A fighting spirit - Robert Chong, Melbourne
Robert Chong joins a Tai Chi class at the Waverley Chinese Citizens Club he started
When Robert Chong was leaving his native Malaysia to come to Australia, his father wanted to show him that respect, not aggression, was a better way for Robert to prove himself in his new country. His father simply asked Robert to land a hard blow to his father’s chest. Robert tried but found himself flat on his back at his father’s feet.
Standing over his prone son, Mr Chong senior offered Robert this advice; “When you get to Australia you don’t get into any fights – fighting is not for you. It will only demean you.”
That was 48 years ago, and Robert remembers the lesson well. But while Robert has not ignored his father’s advice, he is widely recognised as one of Melbourne’s great fighters when it comes to building a better Australia for all people.
Nowadays Robert is also fighting a more personal fight, a battle against the threat of blindness through glaucoma.
Five years ago during a regular eye check up with his optometrist, Shirley Loh, Robert was diagnosed with glaucoma, a disease of the optic nerve related to the pressure in the eye. If untreated it could lead to blindness.
Robert says the diagnosis shook him. “When I heard I had glaucoma the fear that it conjured up was blindness. I am quite an active person. I thought if I go blind what would I do?”
But Robert is no stranger to taking on hard battles. He was elected to local government in 1997, was twice elected Mayor of the City of Whitehorse, and is still a serving Councillor. But even before he was elected to Council, he had been instrumental in fighting for community services in areas such as Home & Community Care, Aged Care and migrant services. He has championed migrant groups to get government support for culturally sensitive facilities and services. His tireless community involvement earned him an Order of Australia award in 1991.
Robert’s treatment for glaucoma started with a course of special eye-drops, a common and usually effective way to reduce pressure in the eyes. But after a year or so the pressure had not stabilised and Robert was given the option of laser surgery to open small holes near where fluid is supposed to leave the eye. This makes it easier for the eye to release pressure naturally.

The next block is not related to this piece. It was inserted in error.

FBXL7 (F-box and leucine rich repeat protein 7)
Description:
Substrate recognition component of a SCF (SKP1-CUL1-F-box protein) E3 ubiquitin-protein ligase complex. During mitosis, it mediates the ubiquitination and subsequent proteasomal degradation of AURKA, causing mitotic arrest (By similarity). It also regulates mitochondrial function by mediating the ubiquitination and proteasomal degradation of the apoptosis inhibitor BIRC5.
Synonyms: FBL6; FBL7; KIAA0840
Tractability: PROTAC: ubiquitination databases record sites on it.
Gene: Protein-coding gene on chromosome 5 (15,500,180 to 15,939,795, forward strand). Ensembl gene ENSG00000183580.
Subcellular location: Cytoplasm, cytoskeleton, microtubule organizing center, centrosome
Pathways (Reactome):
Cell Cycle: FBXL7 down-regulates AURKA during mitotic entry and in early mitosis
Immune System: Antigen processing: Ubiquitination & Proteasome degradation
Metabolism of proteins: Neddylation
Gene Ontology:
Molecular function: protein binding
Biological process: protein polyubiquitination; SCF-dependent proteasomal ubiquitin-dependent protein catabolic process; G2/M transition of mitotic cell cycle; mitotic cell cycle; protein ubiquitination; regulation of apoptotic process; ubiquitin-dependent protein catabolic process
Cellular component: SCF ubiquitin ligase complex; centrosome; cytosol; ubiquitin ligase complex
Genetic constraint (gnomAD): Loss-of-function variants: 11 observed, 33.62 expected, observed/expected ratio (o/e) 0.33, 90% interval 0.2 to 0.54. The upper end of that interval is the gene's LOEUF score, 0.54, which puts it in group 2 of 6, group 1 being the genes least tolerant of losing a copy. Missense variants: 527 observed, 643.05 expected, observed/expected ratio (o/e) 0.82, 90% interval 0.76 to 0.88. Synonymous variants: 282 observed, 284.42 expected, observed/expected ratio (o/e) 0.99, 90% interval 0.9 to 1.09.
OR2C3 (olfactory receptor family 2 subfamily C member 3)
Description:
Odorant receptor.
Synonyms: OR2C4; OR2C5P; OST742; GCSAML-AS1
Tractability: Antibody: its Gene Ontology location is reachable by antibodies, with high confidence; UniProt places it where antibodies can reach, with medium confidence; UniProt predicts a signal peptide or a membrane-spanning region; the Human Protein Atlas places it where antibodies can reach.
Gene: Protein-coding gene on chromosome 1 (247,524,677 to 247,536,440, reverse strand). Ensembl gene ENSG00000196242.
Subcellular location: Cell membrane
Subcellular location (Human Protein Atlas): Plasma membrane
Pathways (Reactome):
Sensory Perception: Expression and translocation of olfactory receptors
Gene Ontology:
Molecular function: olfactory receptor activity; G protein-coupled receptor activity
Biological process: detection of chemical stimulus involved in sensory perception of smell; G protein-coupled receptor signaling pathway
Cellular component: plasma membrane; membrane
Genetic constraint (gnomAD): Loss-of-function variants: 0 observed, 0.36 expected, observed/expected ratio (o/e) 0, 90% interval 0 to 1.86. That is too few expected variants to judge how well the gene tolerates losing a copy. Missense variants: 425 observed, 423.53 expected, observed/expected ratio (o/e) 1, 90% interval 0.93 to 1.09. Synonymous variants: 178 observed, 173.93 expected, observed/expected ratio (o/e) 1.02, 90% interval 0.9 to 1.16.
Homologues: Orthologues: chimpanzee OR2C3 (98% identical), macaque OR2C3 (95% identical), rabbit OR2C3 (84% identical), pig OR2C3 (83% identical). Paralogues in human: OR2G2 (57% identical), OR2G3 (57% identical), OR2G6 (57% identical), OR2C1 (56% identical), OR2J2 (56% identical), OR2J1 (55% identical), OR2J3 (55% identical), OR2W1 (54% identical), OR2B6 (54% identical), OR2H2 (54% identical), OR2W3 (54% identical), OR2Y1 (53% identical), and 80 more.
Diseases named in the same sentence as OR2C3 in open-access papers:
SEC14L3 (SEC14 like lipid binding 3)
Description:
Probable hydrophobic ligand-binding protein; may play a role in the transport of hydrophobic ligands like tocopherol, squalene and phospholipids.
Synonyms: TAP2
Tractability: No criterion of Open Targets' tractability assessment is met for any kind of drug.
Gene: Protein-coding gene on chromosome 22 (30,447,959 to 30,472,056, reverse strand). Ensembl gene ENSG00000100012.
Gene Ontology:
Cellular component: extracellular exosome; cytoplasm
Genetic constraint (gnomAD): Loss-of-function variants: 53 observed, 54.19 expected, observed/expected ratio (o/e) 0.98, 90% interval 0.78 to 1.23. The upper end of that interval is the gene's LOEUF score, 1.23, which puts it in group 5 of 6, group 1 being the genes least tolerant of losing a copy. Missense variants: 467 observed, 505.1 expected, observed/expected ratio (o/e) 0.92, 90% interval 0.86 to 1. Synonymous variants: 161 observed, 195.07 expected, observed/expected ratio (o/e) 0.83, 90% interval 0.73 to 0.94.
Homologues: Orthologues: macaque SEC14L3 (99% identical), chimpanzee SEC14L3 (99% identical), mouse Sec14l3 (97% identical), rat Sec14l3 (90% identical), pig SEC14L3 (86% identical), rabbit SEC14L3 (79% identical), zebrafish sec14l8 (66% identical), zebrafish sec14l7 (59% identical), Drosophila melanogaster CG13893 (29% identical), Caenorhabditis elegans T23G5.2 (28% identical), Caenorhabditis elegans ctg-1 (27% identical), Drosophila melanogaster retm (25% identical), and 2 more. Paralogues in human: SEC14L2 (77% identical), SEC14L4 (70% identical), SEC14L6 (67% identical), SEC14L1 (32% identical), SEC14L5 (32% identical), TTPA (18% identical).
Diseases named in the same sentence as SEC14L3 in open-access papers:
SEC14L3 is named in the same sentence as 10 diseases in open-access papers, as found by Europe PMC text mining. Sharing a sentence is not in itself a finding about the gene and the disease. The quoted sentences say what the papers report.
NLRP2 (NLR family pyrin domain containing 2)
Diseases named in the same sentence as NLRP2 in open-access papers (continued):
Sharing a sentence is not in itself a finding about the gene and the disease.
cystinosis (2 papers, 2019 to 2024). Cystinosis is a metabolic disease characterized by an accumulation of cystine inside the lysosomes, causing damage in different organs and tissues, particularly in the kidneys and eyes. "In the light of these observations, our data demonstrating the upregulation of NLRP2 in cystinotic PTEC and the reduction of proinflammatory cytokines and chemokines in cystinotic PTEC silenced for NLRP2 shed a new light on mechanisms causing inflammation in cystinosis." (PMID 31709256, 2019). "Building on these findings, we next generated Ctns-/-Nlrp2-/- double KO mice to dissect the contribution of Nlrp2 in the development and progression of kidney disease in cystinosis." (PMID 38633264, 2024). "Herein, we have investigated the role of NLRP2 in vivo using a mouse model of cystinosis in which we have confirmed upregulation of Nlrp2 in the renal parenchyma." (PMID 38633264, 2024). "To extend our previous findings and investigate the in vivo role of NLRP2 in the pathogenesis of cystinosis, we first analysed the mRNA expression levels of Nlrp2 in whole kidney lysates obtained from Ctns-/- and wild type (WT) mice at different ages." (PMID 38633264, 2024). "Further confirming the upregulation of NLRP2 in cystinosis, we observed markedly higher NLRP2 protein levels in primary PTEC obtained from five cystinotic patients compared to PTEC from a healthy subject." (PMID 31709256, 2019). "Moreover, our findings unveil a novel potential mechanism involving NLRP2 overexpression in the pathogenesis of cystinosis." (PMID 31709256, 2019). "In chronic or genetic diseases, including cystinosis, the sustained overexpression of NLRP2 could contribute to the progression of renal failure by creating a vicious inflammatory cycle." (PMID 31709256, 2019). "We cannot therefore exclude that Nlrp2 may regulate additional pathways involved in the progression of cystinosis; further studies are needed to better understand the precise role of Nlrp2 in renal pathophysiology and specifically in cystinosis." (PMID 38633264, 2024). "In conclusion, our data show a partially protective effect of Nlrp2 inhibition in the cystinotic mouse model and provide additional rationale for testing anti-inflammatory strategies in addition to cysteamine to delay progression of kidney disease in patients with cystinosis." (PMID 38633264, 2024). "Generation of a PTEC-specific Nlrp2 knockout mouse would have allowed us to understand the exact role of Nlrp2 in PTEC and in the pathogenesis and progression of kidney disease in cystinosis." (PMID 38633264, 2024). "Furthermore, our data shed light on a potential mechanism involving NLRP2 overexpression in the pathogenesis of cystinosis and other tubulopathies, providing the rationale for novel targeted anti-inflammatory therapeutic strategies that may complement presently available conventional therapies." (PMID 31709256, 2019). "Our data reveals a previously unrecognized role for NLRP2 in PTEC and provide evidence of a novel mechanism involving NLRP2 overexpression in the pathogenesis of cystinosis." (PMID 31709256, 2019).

“When my specialist mentioned laser treatment I thought it might be painful or put me out of action for weeks. It worried me. But it was nothing really. You get some eye drops to numb the eye then it is just click, click, click. It was all over in 10 or 15 minutes and there was no pain involved. I was quite happy because I was quite apprehensive when he mentioned laser treatment.
“The treatment got my eye pressure down. It could go down further but as a treatment it was quite successful.”
Optometrist Shirley Loh said because Robert was diagnosed early and started treatment, he has minimised his sight loss. But he will need to continue using the eye drops to help reduce the pressure and get regular eye checks to monitor any change to his eyes.
“Treatment for glaucoma cannot restore sight that is lost but it can usually prevent or slow progress of the disease and further sight loss,” Ms Loh said.
Robert agrees. “I was lucky. I got tested and found the problem early. Everyone should get their eyes checked to make sure they are in good condition. If you have a local optician he or she will be able to tell you if you have signs of glaucoma.”
The ever-optimistic Robert is confident that he will win his fight against glaucoma.
“I have faced many challenges in my life, but if you believe in something and you put your efforts toward making a difference, you can overcome the barriers.”
One of Robert’s early successes for his community is the Waverly Chinese Senior Citizens Club, which he started in 1989. The club has grown to more than 1,650 active Chinese and non-Chinese members who get together through the week for Tai Chi classes, music days and social outings.
“This club is not just for Chinese people. It is about sharing this wonderful culture with others so that we can all see that our country is a place of many cultures, of many people who have come together as Australians.
“We are growing as a nation. Learning to respect and enjoy differences. Back in 1989, council was working with older people but it was all focused on English speaking residents. No one spoke Chinese. Because of this the older Chinese people could not enjoy the services that were available because they couldn’t understand what was going on.
“I thought a new club for older Chinese would help them feel more comfortable and also open doors for others to see how older Chinese people keep active. Today it is a place of great harmony.”
For more information about what you can do to protect your vision or the vision of the people you care about, visit www.health.gov.au/eyehealth .
Facts about Glaucoma
- Glaucoma is the leading cause of irreversible blindness worldwide. It affects people of all ages, but is more common in people as they get older.
- More than 300,000 Australians have glaucoma.
- Although there is no cure for glaucoma it can usually be controlled and further loss of sight either prevented or at least slowed down.
- Your optometrist can test for glaucoma and provide advice or referrals to help you fight the disease.
Page currency, Latest update: 14 October, 2010